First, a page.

Wednesday, July 31, 2013

Lab Report - Cross Processing Kodak Ultramax in B&W Chemical

Cross processing, also known as Xpro is a technique of processing film in another film chemical either intentionally or accidentally.
In film photography, it’s the whole unexpected element of surprise when you develop your film. Cross processing makes it even more of a surprise as you can only predict to a certain extent what the results will be like. Additionally, it’s cheaper than getting black and white film.
Here’s our first experiment in cross processing and some timings in an attempt to make a very rough guide as to what results the different times will produce.
Film: Kodak Ultramax 400
Dev: Ilford LC29 (1+19)
Dev Time: 8 mins, 9 mins and 10 mins
Guide/Tips:
Expose all 12 or 36 (depending which film you’re using) shots on the same object with consistent lighting. This makes it easier to compare with different timings.
In the darkroom, cut the negs into multiple strips but not too short otherwise you can’t make a proper comparison. You might have loads of trial and error so you don’t want to waste multiple rolls on this. On top of that, you can always reuse the remaining strips for other experiments.
Here’s the most exciting part - the development time. Use a black and white film timing as a thumb of rule. As for us, we used Delta 400; a 7:30 minutes developing time (with Ilford Ilfotec LC29) and tested various timing around it.  

Here are the results (scanned as both B&W and colour negs):

B&W Scan

8 minutes

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9 minutes

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10 minutes

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Colour Scan

8 minutes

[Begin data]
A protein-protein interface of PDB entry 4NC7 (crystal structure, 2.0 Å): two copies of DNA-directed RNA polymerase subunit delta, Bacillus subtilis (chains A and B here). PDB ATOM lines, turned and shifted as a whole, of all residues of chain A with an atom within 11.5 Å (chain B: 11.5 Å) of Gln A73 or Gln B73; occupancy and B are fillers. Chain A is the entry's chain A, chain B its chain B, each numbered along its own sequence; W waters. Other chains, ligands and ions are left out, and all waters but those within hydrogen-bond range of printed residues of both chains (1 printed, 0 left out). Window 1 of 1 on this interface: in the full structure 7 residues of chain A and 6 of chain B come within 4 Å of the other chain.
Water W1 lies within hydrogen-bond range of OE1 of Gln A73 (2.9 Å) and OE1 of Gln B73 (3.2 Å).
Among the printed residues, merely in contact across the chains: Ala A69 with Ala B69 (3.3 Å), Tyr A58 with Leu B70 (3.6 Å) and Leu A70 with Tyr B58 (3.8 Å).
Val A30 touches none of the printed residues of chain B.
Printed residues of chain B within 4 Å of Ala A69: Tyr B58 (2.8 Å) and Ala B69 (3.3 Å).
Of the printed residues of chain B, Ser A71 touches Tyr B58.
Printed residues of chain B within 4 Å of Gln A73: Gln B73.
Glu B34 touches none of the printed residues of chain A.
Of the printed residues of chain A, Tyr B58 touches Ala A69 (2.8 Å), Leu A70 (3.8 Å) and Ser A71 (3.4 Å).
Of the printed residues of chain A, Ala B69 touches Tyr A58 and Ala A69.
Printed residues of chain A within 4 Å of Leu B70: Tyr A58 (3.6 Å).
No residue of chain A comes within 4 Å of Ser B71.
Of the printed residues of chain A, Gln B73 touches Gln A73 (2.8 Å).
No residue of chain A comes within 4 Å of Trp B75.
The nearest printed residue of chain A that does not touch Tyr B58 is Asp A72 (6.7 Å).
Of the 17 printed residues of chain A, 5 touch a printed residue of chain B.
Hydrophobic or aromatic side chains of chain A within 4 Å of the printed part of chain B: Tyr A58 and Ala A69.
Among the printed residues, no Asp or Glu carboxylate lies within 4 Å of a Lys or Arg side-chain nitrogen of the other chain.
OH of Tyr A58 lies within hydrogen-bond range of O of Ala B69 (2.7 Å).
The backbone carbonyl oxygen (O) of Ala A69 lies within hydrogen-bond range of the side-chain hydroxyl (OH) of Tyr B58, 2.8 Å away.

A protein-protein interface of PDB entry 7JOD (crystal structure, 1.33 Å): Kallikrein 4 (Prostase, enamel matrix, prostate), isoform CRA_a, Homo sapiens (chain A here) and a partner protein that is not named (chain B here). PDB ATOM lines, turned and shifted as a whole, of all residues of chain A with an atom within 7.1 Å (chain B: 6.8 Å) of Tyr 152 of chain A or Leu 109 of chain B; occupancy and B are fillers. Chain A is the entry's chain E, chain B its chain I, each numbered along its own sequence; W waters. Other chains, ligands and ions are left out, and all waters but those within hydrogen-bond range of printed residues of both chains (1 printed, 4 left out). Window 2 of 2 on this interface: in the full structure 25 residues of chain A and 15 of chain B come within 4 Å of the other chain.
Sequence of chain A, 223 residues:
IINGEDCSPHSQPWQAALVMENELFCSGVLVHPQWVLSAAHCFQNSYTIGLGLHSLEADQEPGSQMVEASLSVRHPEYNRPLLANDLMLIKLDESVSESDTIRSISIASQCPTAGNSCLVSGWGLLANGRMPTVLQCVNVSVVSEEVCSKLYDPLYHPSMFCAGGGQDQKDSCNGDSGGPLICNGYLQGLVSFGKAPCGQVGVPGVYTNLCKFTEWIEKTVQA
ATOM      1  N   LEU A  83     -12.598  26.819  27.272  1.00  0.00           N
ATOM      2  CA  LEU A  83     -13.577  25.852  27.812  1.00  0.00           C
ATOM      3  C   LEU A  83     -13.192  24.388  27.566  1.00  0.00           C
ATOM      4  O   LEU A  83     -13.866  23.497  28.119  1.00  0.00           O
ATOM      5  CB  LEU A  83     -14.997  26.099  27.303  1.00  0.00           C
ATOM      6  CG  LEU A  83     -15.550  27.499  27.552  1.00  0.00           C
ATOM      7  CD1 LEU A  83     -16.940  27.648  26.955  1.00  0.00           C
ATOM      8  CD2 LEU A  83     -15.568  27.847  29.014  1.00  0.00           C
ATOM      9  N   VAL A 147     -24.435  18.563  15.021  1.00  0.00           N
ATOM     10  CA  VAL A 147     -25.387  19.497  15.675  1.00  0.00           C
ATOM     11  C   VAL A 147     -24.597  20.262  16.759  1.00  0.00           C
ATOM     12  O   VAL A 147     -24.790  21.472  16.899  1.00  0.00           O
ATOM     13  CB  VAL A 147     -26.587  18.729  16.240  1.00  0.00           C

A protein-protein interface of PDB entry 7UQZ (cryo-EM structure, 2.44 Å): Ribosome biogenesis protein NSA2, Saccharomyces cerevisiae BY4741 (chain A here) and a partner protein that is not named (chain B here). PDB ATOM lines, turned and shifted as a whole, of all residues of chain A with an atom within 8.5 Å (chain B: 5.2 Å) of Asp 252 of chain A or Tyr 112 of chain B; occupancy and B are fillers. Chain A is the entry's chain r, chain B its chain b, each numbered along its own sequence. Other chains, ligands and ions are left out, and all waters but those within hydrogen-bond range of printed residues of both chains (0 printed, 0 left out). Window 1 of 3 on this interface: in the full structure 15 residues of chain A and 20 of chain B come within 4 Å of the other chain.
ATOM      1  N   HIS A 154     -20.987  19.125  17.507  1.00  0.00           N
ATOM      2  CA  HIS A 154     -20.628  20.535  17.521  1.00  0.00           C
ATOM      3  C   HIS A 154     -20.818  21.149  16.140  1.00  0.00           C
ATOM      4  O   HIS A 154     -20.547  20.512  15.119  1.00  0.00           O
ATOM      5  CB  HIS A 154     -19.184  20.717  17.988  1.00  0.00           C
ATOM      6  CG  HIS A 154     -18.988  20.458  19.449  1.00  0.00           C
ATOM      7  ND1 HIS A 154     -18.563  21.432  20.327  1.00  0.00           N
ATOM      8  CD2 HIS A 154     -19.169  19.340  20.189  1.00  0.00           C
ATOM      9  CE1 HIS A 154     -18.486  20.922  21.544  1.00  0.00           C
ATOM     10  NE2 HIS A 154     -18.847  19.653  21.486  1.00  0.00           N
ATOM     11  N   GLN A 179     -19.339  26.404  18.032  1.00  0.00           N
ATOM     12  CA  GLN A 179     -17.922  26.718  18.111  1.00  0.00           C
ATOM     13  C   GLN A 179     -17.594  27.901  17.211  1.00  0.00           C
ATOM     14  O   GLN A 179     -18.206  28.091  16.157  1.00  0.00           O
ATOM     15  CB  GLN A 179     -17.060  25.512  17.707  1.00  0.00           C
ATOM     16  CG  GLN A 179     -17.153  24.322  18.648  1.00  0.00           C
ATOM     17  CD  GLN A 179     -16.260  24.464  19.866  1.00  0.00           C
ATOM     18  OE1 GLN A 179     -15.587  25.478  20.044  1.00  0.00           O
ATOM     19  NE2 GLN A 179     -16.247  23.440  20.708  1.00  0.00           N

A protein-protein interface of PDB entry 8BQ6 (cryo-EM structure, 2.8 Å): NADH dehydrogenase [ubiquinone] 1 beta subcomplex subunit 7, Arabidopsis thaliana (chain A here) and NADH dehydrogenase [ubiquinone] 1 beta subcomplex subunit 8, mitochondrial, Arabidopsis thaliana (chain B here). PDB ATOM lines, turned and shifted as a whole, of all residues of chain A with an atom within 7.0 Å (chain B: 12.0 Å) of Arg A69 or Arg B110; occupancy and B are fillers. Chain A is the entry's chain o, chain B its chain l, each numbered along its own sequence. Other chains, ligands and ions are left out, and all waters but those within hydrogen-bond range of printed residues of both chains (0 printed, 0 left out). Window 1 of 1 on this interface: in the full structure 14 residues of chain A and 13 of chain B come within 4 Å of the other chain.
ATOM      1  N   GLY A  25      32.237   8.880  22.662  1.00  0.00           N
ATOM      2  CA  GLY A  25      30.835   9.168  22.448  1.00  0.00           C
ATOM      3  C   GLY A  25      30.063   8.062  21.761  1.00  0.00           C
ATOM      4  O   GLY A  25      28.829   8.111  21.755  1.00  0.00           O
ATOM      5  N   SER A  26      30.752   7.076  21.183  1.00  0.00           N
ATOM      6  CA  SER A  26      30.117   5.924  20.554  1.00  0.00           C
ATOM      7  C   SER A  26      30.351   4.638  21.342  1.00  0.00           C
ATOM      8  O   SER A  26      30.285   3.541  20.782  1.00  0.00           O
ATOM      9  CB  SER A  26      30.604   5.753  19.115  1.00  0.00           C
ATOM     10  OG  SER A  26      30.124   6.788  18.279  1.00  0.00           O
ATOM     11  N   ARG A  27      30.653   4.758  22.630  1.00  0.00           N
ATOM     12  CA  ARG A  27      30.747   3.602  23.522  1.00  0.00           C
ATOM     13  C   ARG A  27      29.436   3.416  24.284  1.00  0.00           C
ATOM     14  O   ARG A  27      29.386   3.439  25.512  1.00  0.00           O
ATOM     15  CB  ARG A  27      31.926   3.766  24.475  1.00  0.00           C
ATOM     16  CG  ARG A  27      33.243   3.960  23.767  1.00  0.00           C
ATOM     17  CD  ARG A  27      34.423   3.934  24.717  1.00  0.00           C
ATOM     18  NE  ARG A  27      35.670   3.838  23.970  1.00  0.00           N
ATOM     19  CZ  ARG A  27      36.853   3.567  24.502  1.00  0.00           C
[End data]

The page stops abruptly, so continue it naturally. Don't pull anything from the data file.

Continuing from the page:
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9 minutes

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10 minutes

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It depends on your preference but our pick was the 9 minutes as the black and white scan comes up a little warmer and has a lot more depth and contrast - the 8 minutes shows up a little flat and greyish and the 10 minutes the blacks had already started to show a blueish/black tinge to them.

Saturday, May 25, 2013
explore-blog:

Stunning, artful, surprising: Vintage black-and-white photos of NASA facilities
Tuesday, May 21, 2013
What happens if you don’t get the focus accurate…

What happens if you don’t get the focus accurate…

Love the grainy effect we got with this combination of camera and film. The contrast is surprisingly high and it’s a pretty robust camera - this one needs a bit of a clean - in fact both need cleaning but are in pretty good condition. The lens is sharp although you need to be careful not to get too close to your subject. The only tricky bit is using the range finder to make sure your subject is sharply in focus. You get a kind of double vision effect if you’re not fully in focus. Once you’ve got the hang of that you’ve got a massively versatile and robust piece of kit.

All shot on Lucky 100 which added to the grainy effect which we love. It seemed to give the shots depth and a kind of moodiness you want from a camera like this.

The latest addition to our analogue family! The Argus C3 or ‘The Brick’ Just processed some films on it and the results are freaky!

The latest addition to our analogue family! The Argus C3 or ‘The Brick’ Just processed some films on it and the results are freaky!

In the meantime - here’s our last exhibition ‘Market’ based on Pudu wet market, KL. It has been at The Print Room KL and in Penang’s China House - just finished hanging it at The Warehouse Art Cafe and Gallery in Jalan Tun HS Lee. Check it out!

And not much of this…we made it through a 48 hour shoot on Bukit Bintang, KL.

And not much of this…we made it through a 48 hour shoot on Bukit Bintang, KL.

Friday, May 17, 2013
Tea break #48 hour shoot #theprintroomkl still going strong

Tea break #48 hour shoot #theprintroomkl still going strong